In physical gas adsorption, an inert gas, mostly nitrogen, is adsorbed on the surface of a solid material. This occurs on the outer surface and, in case of porous materials, also on the internal surface induced by pores. Most widely known is the determination of the BET surface area by gas adsorption, sometimes referred to as BET analysis. Adsorption of nitrogen at a temperature of liquid nitrogen, i.e. 77 K, leads to a so-called adsorption isotherm, or BET isotherm, which can be measured over porous and non- porous materials. Non-porous materials will display a type II isotherm on which the BET surface area can be determined. Porous materials will typically provide a type I or type IV isotherm, depending on the type of pores being present. BET analysis over type I isotherm materials requires a specific treatment in order to accurately assess the BET surface area. In specific cases, like for zeolites or activated carbons, the use of argon adsorption or carbon dioxide adsorption is often preferred over nitrogen adsorption to accurately probe the small micropores. Samples with low BET surface area can adequately be characterized via a BET analysis by krypton gas adsorption. In those cases, only a part of the isotherm can be measured, but this still provides a BET surface area with high accuracy.
The principle of monolayer formation of gas molecules on the solid surface is used to determine the specific surface area. The BET model employing a linearized BET equation is then used to transform the experimental adsorption isotherm into a BET plot and in this way the monolayer volume can be determined. In this BET analysis, the cross section area of the gas molecule together with the monolayer volume is then used to calculate the total specific surface area expressed in m2/g.
Besides BET analysis, gas adsorption can also be applied to assess the presence of pores, not only in terms of pore volume but also as a pore size distribution. The principle of capillary condensation in pores can be applied to determine the pore size distribution since the capillary condensation in pores is pore size dependent. A higher pressure is needed to induce condensation in larger pores. Likewise, smaller pores are filled at lower partial pressure of the adsorbing gas.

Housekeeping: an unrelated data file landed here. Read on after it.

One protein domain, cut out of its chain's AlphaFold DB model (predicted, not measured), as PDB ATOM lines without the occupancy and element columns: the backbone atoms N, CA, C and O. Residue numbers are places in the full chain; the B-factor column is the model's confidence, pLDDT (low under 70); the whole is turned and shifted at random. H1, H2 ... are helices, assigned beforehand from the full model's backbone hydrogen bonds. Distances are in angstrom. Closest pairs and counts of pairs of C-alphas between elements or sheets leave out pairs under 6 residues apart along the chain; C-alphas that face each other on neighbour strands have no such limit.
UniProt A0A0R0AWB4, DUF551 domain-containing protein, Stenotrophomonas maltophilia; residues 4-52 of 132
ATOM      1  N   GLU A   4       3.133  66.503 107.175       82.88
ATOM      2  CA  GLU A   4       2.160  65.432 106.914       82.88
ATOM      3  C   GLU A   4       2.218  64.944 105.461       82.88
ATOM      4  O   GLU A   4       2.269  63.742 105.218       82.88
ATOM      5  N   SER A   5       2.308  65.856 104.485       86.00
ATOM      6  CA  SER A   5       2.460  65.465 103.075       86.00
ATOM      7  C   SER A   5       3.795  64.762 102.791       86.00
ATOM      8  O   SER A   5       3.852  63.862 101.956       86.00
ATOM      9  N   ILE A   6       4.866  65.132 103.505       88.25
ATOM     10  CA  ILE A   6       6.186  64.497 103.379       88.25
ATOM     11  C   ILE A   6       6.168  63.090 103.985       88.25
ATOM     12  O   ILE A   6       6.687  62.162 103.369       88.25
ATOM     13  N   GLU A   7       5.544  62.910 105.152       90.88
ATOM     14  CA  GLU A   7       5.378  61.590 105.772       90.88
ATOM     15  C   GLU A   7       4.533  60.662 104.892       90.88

Prior to the measurement, the sample is pre-treated at elevated temperature in vacuum or flowing gas in order to remove any contaminants. It is crucial to tune the pre-treatment conditions to the materials properties as a too low or too high temperature can seriously affect the BET surface area derived from the subsequent BET analysis.
In general, two different techniques can be distinguished for the subsequent adsorption analysis:
>> The flow technique uses a TCD detector to obtain information on the amount of adsorbed gas resulting in a specific BET surface area and/or total pore volume.
>> The volumetric technique is based on pressure measurements in an enclosed volume and provides more information, since many adsorption and/or desorption points are measured providing a full isotherm with information on BET surface area, pore volume and pore size distribution.
The flow measurements can be performed on a Qsurf M3 analyzer and the report consists of a single value for the BET area or total pore volume. The volumetric adsorption measurements can be performed on a variety of instruments, such as Quantachrome Autosorb-6B (N2 or CO2), Micromeritics TriStar II 3020 (N2), Micromeritics Gemini or Micromeritics ASAP 2020 or Quantachrome Autosorb iQ (Ar or Kr) and the report can be a single value for the BET surface area up to a full report on isotherm, specific BET surface area, total pore volume and pore size distribution, thus going beyond a simple BET analysis.